Letters

Readers question Rebecca Traister's behind-the-scenes look at the March for Women's Lives. Also: Reps from Rock the Vote and WWE Smackdown Your Vote weigh in on young voters.


Salon Staff
April 30, 2004 11:47PM (UTC)

[Read "Making Women's Issues Go Away," by Rebecca Traister.]

The saddest thing about your excellent article is that I'm so burned out on being angry at the Bush administration for so many things, not the least of which is Dubya's systematic removal of women's reproductive rights both here and abroad, that all I can do is sigh. I can't even muster any righteous indignation anymore.

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-- Laura Haywood-Cory

It's this kind of article that makes me turn to Salon again and again for information about what's going on in the world. I feel as though a war of ideas and thought control is being waged against my gender. I'm so happy to see NCRW standing up and speaking out about what is going on.

-- Kat Mitchell

[Read "Behind the Scenes at the March for Women's Lives," by Rebecca Traister.]

I loved Rebecca Traister's reporting, but I question her interpretation. Why in hell would Britney or Mary-Kate or Ashley or the cast of "Friends" want to jeopardize their comfy cash-filled celebrity to show up for a march that might jeopardize the conservative part of their fan base? And are young people really that dumb that they have to have a famous person of their own generation validate their choices -- or their choice -- before they make them?

I am a 45-year-old lifelong feminist, but I spend some time every couple of weeks teaching writing to some very savvy 17- and 18-year-olds, and trust me, they seem a lot smarter, and in many cases better informed, than I was at their age. Yes, the world is filled with trashy media, but it's also filled with C-SPAN and CNN, and even CosmoGirl, which, in its breathless way, still regularly covers issues like homeless teens and the history of abortion rights.

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I dream of a time when we don't buy into this rigid marketing crap that puts every age in a separate box -- except when we're supposedly pitted against each other. Please understand: Traister's terrific story made me kick myself for not being able to go. But keep in mind that in 1989 -- the year of the last big one -- when I was a creaky 31-year-old, I invited an 18-year-old to attend the march with me. Despite my gray hair and my uncool music, she accepted. Even if my generation and its predecessor invented it, I respectfully submit it's time to put the generation gap to bed.

-- Martha Garvey

Why would Rebecca Traister possibly take this opportunity to have a go at younger demonstrators -- who, incidentally, were nothing if not excellent examples of the species? Every generation has plenty for which to be blamed, hers included; when people turn out for a cause, give them credit, not grief. I marched with three generations of men and women; does it matter if the oldest had never heard of Ani di Franco and the youngest had never read "Fear of Flying"? Culture moves, and cultural signposts recede into history. We still keep marching.

-- Tadzio Koelb

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Thanks for an excellent article. I went to the Texas kickoff event before the March on Sunday and had a similar reaction. Sarah Weddington, Molly Ivins, and Ann Richards were great. They all remarked that they didn't expect to still be doing this 30 years after Roe vs. Wade. They recognized and applauded those of us under 30 who had come to Washington to march -- but the closest anyone under 30 got to the stage was introducing them.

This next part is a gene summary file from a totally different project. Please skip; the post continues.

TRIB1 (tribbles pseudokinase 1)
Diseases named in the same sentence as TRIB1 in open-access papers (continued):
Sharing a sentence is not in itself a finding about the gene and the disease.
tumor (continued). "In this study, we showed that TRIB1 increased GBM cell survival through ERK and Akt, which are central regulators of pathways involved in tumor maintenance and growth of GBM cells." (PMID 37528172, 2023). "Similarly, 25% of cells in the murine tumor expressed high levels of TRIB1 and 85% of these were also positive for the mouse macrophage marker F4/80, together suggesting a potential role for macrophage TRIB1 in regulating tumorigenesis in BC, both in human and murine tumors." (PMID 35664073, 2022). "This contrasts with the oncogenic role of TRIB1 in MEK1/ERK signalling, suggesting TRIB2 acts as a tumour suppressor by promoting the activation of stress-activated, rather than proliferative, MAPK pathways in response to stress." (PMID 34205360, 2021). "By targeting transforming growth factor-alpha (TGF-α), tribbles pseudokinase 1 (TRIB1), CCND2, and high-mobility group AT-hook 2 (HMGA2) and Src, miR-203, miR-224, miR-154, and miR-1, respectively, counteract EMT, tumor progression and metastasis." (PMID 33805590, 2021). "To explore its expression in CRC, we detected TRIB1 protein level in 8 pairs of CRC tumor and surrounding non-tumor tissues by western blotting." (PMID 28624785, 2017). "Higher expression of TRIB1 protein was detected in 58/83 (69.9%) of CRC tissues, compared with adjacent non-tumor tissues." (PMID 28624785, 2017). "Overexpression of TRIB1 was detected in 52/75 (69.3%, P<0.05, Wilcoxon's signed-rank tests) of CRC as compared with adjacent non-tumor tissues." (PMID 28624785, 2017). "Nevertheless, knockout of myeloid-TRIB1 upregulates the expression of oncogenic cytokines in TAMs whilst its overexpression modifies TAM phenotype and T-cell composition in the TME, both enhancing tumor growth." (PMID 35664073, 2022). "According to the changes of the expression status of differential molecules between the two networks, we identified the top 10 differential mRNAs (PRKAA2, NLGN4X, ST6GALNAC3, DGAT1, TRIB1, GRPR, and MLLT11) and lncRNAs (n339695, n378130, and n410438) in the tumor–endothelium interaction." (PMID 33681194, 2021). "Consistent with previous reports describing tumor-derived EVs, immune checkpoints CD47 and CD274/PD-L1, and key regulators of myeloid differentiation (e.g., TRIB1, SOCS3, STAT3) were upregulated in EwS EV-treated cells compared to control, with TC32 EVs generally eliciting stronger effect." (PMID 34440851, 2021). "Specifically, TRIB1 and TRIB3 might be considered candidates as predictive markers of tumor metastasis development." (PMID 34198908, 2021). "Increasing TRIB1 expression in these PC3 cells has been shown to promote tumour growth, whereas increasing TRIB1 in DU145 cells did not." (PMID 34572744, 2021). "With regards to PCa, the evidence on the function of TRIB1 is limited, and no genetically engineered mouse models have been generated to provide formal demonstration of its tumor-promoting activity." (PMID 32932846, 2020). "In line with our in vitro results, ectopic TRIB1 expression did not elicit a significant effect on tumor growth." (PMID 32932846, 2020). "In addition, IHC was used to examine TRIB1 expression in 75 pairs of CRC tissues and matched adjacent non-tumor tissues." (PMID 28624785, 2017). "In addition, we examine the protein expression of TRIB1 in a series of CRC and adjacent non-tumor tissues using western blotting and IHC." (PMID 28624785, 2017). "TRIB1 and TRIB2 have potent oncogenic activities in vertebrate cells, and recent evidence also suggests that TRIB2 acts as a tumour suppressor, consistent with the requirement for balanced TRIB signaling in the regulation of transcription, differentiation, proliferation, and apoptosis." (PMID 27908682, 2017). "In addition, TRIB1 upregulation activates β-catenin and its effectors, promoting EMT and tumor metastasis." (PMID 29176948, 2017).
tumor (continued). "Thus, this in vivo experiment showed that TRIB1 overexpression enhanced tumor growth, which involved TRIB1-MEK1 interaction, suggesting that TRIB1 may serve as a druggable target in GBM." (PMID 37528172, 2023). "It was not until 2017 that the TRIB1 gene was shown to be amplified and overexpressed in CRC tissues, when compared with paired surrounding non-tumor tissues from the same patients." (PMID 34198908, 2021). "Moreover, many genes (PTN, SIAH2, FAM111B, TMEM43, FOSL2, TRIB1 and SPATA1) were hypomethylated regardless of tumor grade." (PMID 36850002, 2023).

Once we got to the Mall and out of range of the loudspeakers, though, what struck me wasn't the generational divide but the amazing multigenerational spirit of the rank and file. I was there with my mother and sister, and I saw more three-generation cohorts than I could count.

Hopefully the movement will eventually become as obsolete as the founders envisioned, but I am not worried about its future if that doesn't happen. We're ready to keep fighting for what is and has always been ours -- the right to determine our own lives.

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-- Cynthia Smith McCollum

As someone who traveled a few hundred miles to march in D.C. on Sunday, I feel as though Rebecca Traister and I attended radically different marches -- and mine was far more modern, young and radical. Perhaps she was saddled with her "behind the scenes" format, but I certainly didn't feel that there were "communication challenges" between the generations or that the march simply drew legions of has-beens from the '80s.

I helped 70+ women navigate over some obstacles in the march route as well as helping a man with his 5-year-old daughter while he looked for some juice boxes in his backpack. I was constantly encouraged to scream invigorating chants by women much younger than my 30 years -- though once we reached the anti-choice protesters no one needed much encouragement. There were fantastic handmade signs: "I Shaved My Pussy to Protest Bush" and "George Bush Believes in Abstinence. Lucky Laura!"

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Who will be there in 12 years to carry Gloria Steinem's torch? I will. And, I can only imagine, the other young women I saw will also be there -- with their mothers, daughters, sons, husbands, sisters and brothers.

-- Sarah Kelleher

Rebecca Traister was dead-on in her analysis of the younger activists. I went to the march because I live in the area. I knew what a coat hanger was, but I remember looking up at Gloria Steinem, thinking, "she looks familiar, but I'm not sure," then asking my friends (who also had no idea). I didn't figure out until I read this article who she was. Our generation takes feminism for granted, even if there are still miles to go.

-- Sharon Shoemake

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[Read "Rock the Vote? Maybe Not," by Anya Kamenetz.]

In an April 23 article posted on Salon.com, freelance writer Anya Kamenetz displays a profound misunderstanding of the purpose of Rock the Vote and similar youth voter registration organizations.